• Built-ins. Built-ins take away areas to clean (or should) as they frequently go from floor to ceiling. Last week I found someone making a “built-in” from Ikea bookcases and they left a 4-6″ gap at the top, so you have a weird looking top and an impossible to clean horizontal surface? I don’t know what’s up with that? Built-ins are just that, built in. And if they go up over my head, they’re going to go to the ceiling, not almost!
  • Suspended Furniture. Wall mounted tables, chairs mounted to the front of a counter, etc. All make the single biggest horizontal surface in a home, the floor, easier to clean.
  • Water filtration removing things like iron which cause staining.
  • Reduction of surfaces, like using mirrored glass doors instead of louvers.

Okay, I mostly agree with him. I’d love a whole-house vac, but there’s no way thats possible in our solid-wall log home, forget it. That means at least 2 pieces of clutter/tools, vacuums. Of course, being us, we have 3. [We had 5 — I’m doing better, don’t get on me about this!]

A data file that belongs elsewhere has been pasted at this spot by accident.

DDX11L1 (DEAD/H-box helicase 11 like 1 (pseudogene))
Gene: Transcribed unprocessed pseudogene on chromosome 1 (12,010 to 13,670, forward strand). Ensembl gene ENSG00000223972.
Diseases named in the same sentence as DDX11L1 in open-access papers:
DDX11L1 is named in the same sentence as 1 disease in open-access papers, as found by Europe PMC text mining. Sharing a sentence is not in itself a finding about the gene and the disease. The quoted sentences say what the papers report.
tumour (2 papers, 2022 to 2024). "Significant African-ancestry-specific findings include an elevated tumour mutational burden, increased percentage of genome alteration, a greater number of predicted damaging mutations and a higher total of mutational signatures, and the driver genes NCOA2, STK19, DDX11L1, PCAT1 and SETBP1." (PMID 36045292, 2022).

DH has one for the workshop. I have a small portable I can and do carry around. Finally, I have an upright for the large rugs. We use all of them, every week. The workshop one DH has can be connected to tools to clean as he goes. MUCH better than before, I’ll put up with the extra piece to store! Not to mention that it’s much stronger than the other 2 vacs, so if I have something really filthy I borrow it . . . . And he made it a place to be put away, so it isn’t part of the floating clutter. That’s 2 of the 3. The upright doesn’t really have a put away place, and it needs one. It IS a part of the floating clutter. . .

I need a list! (I’ll add to this as I come up with other items.)

FLOATING CLUTTER (Cull, find a place to put it away, and/or use them)

  • Upright vac
  • All 3 rakes
  • Empty kindling bins

Proud of myself! Just figured out a spring/summer use for these: taking leaves to the dump! I have been reluctant to bag up leaves, because I couldn’t figure a way to do it without getting my face right in it.